MUSIC ON HOLD
Music on hold (MOH) is the business practice of playing recorded music to fill the silence that would be heard by telephone callers who have been placed on hold. It is especially common in situations involving customer service.
Music on hold is sometimes referred to as Audio Branding, Phone on hold, On Hold Marketing, Message on hold, On hold messaging, Info on hold, etc.
STUDIES (DOES IT WORK)
A number of studies have been conducted, which highlight consumer perceptions of music on hold, reinforcing its use by businesses to improve standards of call handling.
A survey of more than 2,000 UK consumers commissioned by audio branding specialist revealed 70% of consumers are put on hold for more than 50% of their calls. When put on hold, 73% of callers want to hear something other than beeps or silence and a further 76% preferred to hear something other than just music.
Most MOH systems are integrated into a telephone system designed for businesses via an audio jack on the telephone equipment labeled "MOH". There are also some units with built-in message on hold capabilities and units designed for small businesses without an extensive phone system.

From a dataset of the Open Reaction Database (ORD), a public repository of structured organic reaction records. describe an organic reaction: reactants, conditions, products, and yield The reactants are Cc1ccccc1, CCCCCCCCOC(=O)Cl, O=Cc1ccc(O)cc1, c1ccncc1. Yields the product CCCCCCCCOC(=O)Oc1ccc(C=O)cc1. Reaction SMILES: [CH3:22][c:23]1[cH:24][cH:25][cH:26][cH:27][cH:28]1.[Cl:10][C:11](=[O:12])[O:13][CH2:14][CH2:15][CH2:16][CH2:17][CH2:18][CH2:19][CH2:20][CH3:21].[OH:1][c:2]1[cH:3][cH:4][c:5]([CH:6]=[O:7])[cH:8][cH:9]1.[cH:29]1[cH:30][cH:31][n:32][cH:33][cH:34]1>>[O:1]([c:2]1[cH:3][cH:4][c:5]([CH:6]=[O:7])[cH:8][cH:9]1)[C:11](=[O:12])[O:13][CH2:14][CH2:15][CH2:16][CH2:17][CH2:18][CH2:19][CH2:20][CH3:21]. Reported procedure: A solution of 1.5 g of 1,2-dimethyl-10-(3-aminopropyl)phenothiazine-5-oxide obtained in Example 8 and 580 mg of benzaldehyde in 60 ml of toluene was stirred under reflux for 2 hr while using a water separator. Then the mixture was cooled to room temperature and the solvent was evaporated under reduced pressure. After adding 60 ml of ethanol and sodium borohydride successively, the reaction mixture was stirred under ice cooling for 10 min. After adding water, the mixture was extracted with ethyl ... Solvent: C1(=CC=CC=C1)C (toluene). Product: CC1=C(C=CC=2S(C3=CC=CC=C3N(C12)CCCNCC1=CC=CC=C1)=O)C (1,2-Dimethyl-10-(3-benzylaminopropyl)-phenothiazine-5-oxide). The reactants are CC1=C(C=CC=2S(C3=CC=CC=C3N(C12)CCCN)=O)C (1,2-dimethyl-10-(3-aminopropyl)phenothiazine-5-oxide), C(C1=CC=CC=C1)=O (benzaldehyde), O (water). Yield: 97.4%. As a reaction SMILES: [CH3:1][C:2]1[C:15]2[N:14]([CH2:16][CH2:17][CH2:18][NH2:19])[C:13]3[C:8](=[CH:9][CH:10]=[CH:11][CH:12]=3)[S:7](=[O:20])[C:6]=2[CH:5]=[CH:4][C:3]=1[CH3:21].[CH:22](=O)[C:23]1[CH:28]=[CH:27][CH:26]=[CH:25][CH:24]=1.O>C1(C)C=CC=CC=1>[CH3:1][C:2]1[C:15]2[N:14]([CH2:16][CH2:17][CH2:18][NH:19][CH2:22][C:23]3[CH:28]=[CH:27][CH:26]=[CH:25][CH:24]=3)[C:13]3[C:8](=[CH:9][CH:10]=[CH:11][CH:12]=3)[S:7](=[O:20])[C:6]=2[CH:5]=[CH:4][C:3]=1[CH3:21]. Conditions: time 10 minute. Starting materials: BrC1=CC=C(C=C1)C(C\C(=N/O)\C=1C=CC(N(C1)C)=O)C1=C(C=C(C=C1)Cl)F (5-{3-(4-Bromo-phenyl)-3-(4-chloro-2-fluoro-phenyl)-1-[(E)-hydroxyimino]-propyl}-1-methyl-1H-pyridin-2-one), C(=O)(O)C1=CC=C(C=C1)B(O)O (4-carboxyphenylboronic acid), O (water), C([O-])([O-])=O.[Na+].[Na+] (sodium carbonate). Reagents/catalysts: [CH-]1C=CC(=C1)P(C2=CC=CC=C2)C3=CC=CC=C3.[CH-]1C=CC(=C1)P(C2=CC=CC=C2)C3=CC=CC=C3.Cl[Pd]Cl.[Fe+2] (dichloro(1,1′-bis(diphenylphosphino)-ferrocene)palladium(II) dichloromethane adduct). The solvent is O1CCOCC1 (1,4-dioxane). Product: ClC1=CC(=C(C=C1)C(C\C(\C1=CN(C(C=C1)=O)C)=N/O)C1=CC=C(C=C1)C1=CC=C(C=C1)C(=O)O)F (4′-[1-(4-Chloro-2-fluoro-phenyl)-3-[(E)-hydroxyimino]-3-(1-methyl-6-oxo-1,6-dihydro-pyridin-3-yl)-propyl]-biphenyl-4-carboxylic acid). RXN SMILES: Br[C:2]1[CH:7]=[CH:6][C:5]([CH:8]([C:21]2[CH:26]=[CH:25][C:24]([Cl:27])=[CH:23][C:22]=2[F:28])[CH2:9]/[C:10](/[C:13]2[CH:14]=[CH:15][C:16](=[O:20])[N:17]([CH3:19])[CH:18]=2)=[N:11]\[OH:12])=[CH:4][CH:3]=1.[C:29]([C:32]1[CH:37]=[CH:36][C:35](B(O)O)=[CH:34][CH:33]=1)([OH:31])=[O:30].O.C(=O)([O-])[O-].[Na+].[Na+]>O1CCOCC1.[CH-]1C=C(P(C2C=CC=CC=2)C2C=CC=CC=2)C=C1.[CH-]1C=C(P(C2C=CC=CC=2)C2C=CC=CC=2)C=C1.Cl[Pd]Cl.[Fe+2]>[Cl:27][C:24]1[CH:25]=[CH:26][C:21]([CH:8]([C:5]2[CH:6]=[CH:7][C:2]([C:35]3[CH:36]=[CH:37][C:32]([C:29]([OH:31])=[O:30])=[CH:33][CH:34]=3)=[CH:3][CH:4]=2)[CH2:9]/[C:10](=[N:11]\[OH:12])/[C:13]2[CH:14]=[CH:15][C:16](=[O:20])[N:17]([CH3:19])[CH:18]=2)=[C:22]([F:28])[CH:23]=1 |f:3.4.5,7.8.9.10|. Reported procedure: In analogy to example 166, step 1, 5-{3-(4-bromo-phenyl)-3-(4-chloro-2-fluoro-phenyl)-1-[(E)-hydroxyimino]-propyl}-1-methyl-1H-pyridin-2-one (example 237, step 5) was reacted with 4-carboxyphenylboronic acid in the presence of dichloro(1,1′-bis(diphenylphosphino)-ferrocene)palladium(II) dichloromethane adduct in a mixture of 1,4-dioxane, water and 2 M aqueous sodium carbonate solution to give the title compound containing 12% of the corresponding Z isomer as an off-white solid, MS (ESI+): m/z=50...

Music and messages on hold are played using either physical or virtual media.
Legacy systems that supports physical media usually plays CDs. Equipment that supports virtual media generally plays MP3 files. Several types of units play these files. USB Flash Drive units allow an MP3 file to be received electronically, downloaded to a flash drive and connected to the player. Ethernet based remote load units connect via the network to a remote IP address. Phone line based remote load systems allow for a connection via an analog telephone line and dialing the number belonging to the unit. For VoIP phone systems, MP3s are loaded without any equipment.
Newer technology allows audio files to be downloaded automatically from the internet so that messages (or interesting content in the form of news and weather, amongst many) can be changed daily. The new "online on hold" technology makes the older technology redundant since it requires no additional hardware. All these systems allow analog-to-digital audio storage and playback.